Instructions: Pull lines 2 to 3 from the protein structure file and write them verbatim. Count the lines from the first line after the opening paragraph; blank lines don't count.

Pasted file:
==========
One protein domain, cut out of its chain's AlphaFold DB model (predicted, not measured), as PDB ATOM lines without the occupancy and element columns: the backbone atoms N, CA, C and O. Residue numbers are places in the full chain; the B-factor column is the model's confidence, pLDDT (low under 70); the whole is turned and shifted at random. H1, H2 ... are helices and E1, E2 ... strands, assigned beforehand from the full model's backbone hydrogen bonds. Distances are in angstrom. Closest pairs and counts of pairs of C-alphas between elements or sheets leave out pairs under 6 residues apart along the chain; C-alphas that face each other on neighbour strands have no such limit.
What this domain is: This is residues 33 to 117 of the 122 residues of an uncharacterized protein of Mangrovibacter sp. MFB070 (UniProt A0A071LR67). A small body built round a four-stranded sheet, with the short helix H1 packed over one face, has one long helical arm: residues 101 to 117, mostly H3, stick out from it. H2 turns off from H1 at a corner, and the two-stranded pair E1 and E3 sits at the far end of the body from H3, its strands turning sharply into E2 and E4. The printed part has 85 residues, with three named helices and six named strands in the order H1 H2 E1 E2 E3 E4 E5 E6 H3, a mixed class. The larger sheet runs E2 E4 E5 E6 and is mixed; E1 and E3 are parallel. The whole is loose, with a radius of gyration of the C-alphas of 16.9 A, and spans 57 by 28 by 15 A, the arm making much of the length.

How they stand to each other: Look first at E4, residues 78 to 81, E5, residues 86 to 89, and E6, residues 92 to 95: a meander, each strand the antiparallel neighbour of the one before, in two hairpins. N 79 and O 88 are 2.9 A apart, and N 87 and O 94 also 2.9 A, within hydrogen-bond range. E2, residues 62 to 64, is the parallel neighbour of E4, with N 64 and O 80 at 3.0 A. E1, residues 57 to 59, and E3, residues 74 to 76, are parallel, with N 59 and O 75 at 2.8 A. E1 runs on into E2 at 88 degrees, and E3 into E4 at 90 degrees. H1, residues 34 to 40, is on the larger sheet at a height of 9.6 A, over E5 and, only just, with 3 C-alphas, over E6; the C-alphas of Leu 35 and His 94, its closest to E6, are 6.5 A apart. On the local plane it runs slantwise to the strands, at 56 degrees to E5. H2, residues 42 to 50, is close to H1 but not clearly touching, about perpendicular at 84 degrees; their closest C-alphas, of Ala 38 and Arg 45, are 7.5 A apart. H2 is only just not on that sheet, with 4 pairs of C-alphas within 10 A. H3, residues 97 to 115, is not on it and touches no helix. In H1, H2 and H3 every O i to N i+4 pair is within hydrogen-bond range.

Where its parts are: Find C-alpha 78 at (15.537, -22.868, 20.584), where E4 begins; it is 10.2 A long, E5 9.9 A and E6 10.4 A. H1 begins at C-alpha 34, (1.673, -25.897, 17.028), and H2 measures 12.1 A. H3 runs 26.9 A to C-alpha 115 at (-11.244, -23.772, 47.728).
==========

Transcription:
How they stand to each other: Look first at E4, residues 78 to 81, E5, residues 86 to 89, and E6, residues 92 to 95: a meander, each strand the antiparallel neighbour of the one before, in two hairpins. N 79 and O 88 are 2.9 A apart, and N 87 and O 94 also 2.9 A, within hydrogen-bond range. E2, residues 62 to 64, is the parallel neighbour of E4, with N 64 and O 80 at 3.0 A. E1, residues 57 to 59, and E3, residues 74 to 76, are parallel, with N 59 and O 75 at 2.8 A. E1 runs on into E2 at 88 degrees, and E3 into E4 at 90 degrees. H1, residues 34 to 40, is on the larger sheet at a height of 9.6 A, over E5 and, only just, with 3 C-alphas, over E6; the C-alphas of Leu 35 and His 94, its closest to E6, are 6.5 A apart. On the local plane it runs slantwise to the strands, at 56 degrees to E5. H2, residues 42 to 50, is close to H1 but not clearly touching, about perpendicular at 84 degrees; their closest C-alphas, of Ala 38 and Arg 45, are 7.5 A apart. H2 is only just not on that sheet, with 4 pairs of C-alphas within 10 A. H3, residues 97 to 115, is not on it and touches no helix. In H1, H2 and H3 every O i to N i+4 pair is within hydrogen-bond range.

Where its parts are: Find C-alpha 78 at (15.537, -22.868, 20.584), where E4 begins; it is 10.2 A long, E5 9.9 A and E6 10.4 A. H1 begins at C-alpha 34, (1.673, -25.897, 17.028), and H2 measures 12.1 A. H3 runs 26.9 A to C-alpha 115 at (-11.244, -23.772, 47.728).